In practical terms, the group has revised each brand’s marketing approach in order to appeal to younger customers without, as in Boss’s case, jettisoning its long-standing clientèle. Work is under way around the word ‘Boss’, with the aim of “giving a new definition of Boss.” The label is keen to explore the notion that the term does not apply to business leaders only, but to all those men and women who want to decide which direction their lives should take. It is also a way of bringing a lifestyle touch to the label. As for Hugo, the label will play on phonetics, with ‘Hu-go’ turning into ‘You go’, the leitmotif for marketing campaigns that are expected to be highly engaging, especially online.
Increased investment in marketing and digital tools
The Hugo Boss group clearly intends to step up its efforts in this field by releasing an additional €100 million for its marketing budget. Group CFO Yves Muller said the marketing budget has increased from 6% to 8% of revenue. Indeed, Grieder and his team are portraying the group as a development platform for Hugo and Boss, but also for potential brand acquisitions. “We are aware that there currently exist acquisition opportunities on the market, but for the next two years we are focusing on the development of Hugo and Boss,” Grieder did however underline.
The second element of the group's strategy is called ‘Product Is King’. Boss, for a long time a major player in formal wear, is keen to position itself unambiguously as a lifestyle label. “We are a lifestyle brand 24/7,” repeatedly asserted the group's top executives during the presentation. The label’s product range will include plenty of more laid-back formal wear, but also casual wear, as in the pre-Fall collection showcased by Akikuma, Jihoon Jim and Céline Denefleh.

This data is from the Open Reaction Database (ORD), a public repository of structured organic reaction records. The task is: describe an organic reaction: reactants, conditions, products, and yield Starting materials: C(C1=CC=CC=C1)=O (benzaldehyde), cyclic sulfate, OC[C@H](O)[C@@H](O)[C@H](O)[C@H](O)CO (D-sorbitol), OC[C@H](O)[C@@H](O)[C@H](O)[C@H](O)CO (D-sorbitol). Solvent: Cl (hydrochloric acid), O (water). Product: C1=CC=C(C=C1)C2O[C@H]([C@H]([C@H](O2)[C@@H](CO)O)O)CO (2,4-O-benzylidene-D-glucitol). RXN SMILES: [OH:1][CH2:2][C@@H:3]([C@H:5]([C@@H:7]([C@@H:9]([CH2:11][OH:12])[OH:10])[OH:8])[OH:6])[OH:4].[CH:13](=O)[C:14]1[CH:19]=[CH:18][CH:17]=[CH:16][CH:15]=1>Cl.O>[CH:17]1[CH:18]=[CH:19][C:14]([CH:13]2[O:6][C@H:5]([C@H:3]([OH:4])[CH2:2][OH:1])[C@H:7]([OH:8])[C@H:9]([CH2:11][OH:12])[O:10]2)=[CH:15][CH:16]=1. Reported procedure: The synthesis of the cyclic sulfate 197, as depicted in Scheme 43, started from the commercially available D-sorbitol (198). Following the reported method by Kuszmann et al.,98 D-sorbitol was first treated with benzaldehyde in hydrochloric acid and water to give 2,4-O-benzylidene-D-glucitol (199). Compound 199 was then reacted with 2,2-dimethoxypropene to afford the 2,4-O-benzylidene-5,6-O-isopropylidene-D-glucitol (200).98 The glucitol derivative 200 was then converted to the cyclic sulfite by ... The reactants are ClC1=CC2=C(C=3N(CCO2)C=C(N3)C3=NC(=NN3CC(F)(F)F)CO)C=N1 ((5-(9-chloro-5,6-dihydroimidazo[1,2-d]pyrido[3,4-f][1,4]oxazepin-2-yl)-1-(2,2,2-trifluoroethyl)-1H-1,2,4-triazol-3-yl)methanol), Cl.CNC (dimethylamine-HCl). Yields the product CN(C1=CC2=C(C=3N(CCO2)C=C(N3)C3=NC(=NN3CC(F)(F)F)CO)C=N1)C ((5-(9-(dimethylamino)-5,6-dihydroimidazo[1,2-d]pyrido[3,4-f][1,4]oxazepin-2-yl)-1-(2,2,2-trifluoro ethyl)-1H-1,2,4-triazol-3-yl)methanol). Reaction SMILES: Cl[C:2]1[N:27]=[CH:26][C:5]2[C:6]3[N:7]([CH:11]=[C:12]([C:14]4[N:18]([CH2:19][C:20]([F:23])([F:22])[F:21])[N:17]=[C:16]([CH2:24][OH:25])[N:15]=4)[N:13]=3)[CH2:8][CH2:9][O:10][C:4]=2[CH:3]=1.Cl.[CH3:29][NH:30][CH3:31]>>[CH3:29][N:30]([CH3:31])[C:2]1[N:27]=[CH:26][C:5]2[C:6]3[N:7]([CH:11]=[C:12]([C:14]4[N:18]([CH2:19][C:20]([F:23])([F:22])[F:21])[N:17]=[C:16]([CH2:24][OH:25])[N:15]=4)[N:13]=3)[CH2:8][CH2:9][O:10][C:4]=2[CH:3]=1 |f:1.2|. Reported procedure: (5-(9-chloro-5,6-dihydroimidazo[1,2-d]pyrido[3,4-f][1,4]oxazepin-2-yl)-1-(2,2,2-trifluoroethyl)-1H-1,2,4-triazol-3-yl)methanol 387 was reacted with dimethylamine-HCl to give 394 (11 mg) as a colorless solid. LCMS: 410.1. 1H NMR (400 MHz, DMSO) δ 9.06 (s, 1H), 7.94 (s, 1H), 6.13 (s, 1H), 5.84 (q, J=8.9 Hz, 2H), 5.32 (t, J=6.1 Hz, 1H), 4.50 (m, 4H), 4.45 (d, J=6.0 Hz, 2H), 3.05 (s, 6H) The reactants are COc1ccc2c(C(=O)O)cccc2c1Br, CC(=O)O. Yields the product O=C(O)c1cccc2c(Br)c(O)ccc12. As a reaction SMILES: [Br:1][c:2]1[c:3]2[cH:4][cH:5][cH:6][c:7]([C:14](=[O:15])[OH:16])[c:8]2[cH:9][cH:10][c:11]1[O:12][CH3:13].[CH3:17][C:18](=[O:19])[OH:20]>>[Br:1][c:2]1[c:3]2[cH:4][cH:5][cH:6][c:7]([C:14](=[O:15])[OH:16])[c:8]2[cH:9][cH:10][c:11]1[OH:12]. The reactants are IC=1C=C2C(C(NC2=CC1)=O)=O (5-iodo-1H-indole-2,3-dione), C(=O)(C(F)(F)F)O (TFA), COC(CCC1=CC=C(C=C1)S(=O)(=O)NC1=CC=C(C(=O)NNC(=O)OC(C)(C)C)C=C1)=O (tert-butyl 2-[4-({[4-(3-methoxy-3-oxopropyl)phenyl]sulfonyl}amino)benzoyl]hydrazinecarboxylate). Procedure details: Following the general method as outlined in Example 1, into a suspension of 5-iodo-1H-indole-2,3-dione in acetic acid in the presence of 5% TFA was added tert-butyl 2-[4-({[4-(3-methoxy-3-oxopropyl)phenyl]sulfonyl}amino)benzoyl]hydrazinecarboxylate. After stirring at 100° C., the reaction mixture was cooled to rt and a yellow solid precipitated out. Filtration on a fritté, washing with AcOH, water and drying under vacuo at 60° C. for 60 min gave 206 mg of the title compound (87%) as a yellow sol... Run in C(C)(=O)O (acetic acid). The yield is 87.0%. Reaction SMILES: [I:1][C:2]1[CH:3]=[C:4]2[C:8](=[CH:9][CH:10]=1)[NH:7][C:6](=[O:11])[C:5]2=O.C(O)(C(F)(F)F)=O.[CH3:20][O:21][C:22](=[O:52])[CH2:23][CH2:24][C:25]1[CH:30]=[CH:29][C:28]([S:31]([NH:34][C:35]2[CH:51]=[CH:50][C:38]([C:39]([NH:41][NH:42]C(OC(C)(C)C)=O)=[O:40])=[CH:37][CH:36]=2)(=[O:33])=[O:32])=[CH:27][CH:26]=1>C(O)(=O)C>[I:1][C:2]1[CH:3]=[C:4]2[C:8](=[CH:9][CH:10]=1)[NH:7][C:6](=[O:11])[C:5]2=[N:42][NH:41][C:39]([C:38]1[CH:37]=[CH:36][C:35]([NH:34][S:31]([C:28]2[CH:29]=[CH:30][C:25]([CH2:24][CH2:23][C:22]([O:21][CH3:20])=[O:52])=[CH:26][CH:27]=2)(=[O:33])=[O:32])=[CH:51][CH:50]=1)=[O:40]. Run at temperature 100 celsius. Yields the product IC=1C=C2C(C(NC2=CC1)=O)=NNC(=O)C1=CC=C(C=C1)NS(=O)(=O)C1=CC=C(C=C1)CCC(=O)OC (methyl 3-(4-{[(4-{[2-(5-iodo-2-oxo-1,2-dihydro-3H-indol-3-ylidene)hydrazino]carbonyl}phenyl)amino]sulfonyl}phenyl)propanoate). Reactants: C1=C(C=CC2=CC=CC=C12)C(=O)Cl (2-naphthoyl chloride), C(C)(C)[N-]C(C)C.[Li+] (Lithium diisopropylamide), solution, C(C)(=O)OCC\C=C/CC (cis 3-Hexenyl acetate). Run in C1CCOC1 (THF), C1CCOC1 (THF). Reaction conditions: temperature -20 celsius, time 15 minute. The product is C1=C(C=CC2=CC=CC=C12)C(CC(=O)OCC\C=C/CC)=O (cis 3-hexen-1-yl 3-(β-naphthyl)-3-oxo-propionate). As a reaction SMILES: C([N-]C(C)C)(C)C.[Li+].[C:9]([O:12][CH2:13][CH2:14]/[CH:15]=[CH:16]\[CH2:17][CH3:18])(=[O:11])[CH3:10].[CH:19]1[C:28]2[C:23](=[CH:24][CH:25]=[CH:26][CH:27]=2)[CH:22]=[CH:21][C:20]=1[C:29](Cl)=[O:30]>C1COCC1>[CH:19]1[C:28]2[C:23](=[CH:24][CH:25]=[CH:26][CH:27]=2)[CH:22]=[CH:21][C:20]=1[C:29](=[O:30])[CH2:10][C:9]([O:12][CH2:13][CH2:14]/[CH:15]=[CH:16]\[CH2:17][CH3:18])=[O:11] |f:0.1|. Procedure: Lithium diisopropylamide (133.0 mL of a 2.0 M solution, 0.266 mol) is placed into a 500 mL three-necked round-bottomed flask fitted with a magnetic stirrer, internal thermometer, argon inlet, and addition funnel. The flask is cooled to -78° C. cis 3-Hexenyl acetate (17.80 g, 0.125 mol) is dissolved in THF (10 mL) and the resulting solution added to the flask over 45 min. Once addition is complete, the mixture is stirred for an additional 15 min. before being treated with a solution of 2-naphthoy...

Above all, colour will once again feature in Boss’s menswear collections. The label, which had abandoned the segmentation into Boss Black, Orange, Green and Camel, will revert to it. “I’m not concerned about making it confusing for consumers. First of all, we have two labels, Hugo and Boss. But then I see Boss Black, Boss Green, Boss Camel and Boss Orange as an opportunity to expand our presence. If you have formal wear, casual wear and athleisure and you mix everything up, then it ends up being much more confusing for customers. And with regards to retail outlets, you’re able to reach a greater number of stores and retailers, each specialising in a segment, or to be present in many different department store sections. We will work with precision to give each [segment] a genuine DNA, while preserving the Boss spirit.”
Hugo, for its part, will work with renewed focus on the product range, seeking to combine contemporary clothes with more commercial items in order to reach younger consumers.